I’ve spent the past decade researching mindfulness-based approaches to social and emotional teaching and the potential impact on development and learning. My interest in this area stems from almost 20 year of serving young people in various contexts, as well as practicing mindfulness meditation.
I see the practice of mindfulness meditation as a powerful strategy for strengthening social and emotional intelligence and I’m not alone (1). At its essence mindfulness meditation is the practice of being more aware and awareness provides the foundation for social emotional intelligence. For example, emotional identification depends on the awareness of emotions. So does self-regulation, empathy, altruism and other critical skills (2). In other words, if we do not feel our bodies react to an event, circumstance, or another person we cannot identify our emotional state in that instance or how we might best respond.
Many traditional forms of mindfulness meditation are specifically designed to address core social and emotional competencies. For example, consider the Body Scan Meditation. Attending to bodily sensation has played an essential role in various mindfulness traditions (i.e Vipassana). By directing attention to various body parts practitioners strengthen awareness of physical sensations. In neurological terms, new pathways are formed linking feelings with thinking. As a result it becomes easier to sense changes in emotional states and respond appropriately. This may mean that mindfulness can help us eat before hanger (hunger + anger) sets in, just as it can help us recognize that someone else is hungry, grumpy, hurt, etc. and needs special attention.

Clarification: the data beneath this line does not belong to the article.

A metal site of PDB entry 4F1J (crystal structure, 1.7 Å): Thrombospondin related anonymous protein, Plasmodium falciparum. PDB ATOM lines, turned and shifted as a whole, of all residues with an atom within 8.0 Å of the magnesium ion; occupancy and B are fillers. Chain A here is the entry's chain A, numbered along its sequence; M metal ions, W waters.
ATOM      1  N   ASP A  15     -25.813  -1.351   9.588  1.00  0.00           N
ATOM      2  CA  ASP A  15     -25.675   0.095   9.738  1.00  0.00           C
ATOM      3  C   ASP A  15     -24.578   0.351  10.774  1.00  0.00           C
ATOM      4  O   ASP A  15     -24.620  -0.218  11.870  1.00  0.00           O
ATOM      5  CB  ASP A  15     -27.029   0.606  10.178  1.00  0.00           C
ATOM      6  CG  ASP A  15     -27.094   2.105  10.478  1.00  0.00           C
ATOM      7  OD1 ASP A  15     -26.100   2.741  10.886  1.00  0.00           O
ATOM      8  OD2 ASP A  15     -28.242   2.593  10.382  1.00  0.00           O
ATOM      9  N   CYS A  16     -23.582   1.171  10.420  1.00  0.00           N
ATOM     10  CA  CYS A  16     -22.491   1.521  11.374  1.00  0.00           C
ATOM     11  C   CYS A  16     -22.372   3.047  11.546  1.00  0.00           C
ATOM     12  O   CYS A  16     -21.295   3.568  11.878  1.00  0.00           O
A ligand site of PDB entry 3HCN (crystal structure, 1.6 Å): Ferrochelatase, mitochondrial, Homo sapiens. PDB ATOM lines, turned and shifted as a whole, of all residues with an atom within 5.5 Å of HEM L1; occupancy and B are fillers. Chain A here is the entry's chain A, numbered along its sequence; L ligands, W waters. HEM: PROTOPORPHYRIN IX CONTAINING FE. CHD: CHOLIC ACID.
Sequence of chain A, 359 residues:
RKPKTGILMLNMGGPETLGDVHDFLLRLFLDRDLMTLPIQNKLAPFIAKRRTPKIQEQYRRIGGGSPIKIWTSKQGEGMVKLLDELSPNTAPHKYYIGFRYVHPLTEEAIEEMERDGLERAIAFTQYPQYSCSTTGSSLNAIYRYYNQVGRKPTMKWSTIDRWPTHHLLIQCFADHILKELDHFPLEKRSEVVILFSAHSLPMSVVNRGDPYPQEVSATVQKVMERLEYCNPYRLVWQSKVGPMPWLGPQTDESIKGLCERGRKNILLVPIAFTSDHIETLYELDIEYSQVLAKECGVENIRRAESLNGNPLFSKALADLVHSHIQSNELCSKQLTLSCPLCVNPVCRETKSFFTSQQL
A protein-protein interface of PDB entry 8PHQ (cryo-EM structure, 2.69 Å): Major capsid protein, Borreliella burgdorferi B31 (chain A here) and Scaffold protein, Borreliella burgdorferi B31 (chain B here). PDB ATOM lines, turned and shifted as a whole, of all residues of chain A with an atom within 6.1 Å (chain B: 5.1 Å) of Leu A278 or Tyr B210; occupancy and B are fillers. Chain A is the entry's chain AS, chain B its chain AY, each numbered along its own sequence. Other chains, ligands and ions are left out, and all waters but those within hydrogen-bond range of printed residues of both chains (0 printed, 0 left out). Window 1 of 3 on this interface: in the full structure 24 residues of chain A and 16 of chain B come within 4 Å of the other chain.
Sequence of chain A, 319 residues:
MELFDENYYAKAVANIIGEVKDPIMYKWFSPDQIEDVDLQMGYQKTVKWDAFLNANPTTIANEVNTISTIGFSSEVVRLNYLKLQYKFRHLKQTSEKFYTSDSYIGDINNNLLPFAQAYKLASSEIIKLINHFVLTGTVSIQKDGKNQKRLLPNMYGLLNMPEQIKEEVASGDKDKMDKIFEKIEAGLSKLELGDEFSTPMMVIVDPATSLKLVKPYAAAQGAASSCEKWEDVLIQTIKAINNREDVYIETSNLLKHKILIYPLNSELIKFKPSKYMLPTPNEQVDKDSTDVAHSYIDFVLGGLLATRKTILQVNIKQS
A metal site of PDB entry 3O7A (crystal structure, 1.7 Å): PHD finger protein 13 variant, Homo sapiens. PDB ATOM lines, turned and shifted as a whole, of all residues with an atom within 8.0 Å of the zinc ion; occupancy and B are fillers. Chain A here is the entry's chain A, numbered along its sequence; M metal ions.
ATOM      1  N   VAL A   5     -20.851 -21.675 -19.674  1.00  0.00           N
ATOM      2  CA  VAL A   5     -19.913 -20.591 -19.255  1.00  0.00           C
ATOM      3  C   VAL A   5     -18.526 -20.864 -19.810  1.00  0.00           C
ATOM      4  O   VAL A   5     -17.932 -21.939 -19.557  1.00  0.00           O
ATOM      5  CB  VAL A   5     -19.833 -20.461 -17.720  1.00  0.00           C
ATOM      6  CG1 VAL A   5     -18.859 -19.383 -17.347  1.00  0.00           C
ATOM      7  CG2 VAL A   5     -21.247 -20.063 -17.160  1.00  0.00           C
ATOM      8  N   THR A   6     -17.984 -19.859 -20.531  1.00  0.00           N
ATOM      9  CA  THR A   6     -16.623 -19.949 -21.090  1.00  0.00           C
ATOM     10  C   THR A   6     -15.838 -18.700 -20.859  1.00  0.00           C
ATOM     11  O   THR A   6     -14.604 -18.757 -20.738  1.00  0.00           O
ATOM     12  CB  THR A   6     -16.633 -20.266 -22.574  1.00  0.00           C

Research suggests that it is possible to begin training basic forms of mindfulness awareness from an early age (3, 4). In fact it may be particular beneficial to begin early, as discussed in a previous blog post. The trick is understanding how to engage young practitioners, for whom more traditional forms of practice are beyond their reach. This is why my first offering through MYP is a preschool curriculum.
Ultimately my hope is that as young people grow in social and emotional intelligence they not only perform better at school but in life as well. This means they are better equipped to pay attention, care for themselves and others, make responsible decisions, develop resilience, and improve physical and psychological wellbeing. Integrating mindfulness practices as a key aspect of social and emotional education is a strong step towards turning this hope into a reality.
1) Vago, D. R., & Silbersweig, D. A. (2012). Self-awareness, self-regulation, and self-transcendence (S-ART): A framework for understanding the neurobiological mechanisms of mindfulness. Frontiers in Human Neuroscience, 6(296), 1-30.
2) Siegel, D.J. (2007). The Mindful Brain: Reflections and attunement in the cultivation of wellbeing. New York, NY: W.W. Norton and Company.
3) Flook, L., Smalley, S.L., Kitil, M.J., Galla, B.M., Kaiser-Greenland, S., Locke, J., Ishijima, E., & Kasari, C. (2010). Effects of mindful awareness practices on executive functions in elementary school children. Journal of Applied School Psychology, 26, 70–95.
4) Wass, S. V., Scerif, G., & Johnson, M. H. (2012). Training attentional control and working memory – is younger, better? Developmental Review, 32(4), 360-387.